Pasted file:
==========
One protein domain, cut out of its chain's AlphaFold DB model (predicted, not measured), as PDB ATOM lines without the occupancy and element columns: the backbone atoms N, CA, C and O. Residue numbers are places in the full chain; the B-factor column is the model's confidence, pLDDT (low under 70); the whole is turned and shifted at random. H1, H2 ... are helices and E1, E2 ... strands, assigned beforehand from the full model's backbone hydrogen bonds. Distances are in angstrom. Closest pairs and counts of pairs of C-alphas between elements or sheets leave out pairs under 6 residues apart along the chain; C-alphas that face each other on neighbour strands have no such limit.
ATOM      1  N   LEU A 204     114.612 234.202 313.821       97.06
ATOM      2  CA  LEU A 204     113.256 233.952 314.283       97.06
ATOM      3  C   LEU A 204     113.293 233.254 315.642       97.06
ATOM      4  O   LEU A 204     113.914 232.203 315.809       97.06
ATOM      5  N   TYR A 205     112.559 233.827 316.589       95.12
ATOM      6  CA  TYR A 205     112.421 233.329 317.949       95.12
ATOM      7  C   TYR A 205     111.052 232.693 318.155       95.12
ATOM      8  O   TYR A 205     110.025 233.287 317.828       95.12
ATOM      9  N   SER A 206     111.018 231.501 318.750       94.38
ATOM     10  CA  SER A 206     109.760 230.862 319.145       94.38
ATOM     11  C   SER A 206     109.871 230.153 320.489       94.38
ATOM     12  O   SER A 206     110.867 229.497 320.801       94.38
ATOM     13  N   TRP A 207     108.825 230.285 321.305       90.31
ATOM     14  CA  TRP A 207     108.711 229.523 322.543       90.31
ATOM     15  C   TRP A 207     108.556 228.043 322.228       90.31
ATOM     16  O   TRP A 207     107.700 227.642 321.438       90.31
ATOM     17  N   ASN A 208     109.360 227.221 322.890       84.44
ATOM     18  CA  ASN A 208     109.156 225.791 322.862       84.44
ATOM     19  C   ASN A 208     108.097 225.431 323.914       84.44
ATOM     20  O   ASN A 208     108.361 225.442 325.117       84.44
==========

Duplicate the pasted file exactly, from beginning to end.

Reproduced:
One protein domain, cut out of its chain's AlphaFold DB model (predicted, not measured), as PDB ATOM lines without the occupancy and element columns: the backbone atoms N, CA, C and O. Residue numbers are places in the full chain; the B-factor column is the model's confidence, pLDDT (low under 70); the whole is turned and shifted at random. H1, H2 ... are helices and E1, E2 ... strands, assigned beforehand from the full model's backbone hydrogen bonds. Distances are in angstrom. Closest pairs and counts of pairs of C-alphas between elements or sheets leave out pairs under 6 residues apart along the chain; C-alphas that face each other on neighbour strands have no such limit.
ATOM      1  N   LEU A 204     114.612 234.202 313.821       97.06
ATOM      2  CA  LEU A 204     113.256 233.952 314.283       97.06
ATOM      3  C   LEU A 204     113.293 233.254 315.642       97.06
ATOM      4  O   LEU A 204     113.914 232.203 315.809       97.06
ATOM      5  N   TYR A 205     112.559 233.827 316.589       95.12
ATOM      6  CA  TYR A 205     112.421 233.329 317.949       95.12
ATOM      7  C   TYR A 205     111.052 232.693 318.155       95.12
ATOM      8  O   TYR A 205     110.025 233.287 317.828       95.12
ATOM      9  N   SER A 206     111.018 231.501 318.750       94.38
ATOM     10  CA  SER A 206     109.760 230.862 319.145       94.38
ATOM     11  C   SER A 206     109.871 230.153 320.489       94.38
ATOM     12  O   SER A 206     110.867 229.497 320.801       94.38
ATOM     13  N   TRP A 207     108.825 230.285 321.305       90.31
ATOM     14  CA  TRP A 207     108.711 229.523 322.543       90.31
ATOM     15  C   TRP A 207     108.556 228.043 322.228       90.31
ATOM     16  O   TRP A 207     107.700 227.642 321.438       90.31
ATOM     17  N   ASN A 208     109.360 227.221 322.890       84.44
ATOM     18  CA  ASN A 208     109.156 225.791 322.862       84.44
ATOM     19  C   ASN A 208     108.097 225.431 323.914       84.44
ATOM     20  O   ASN A 208     108.361 225.442 325.117       84.44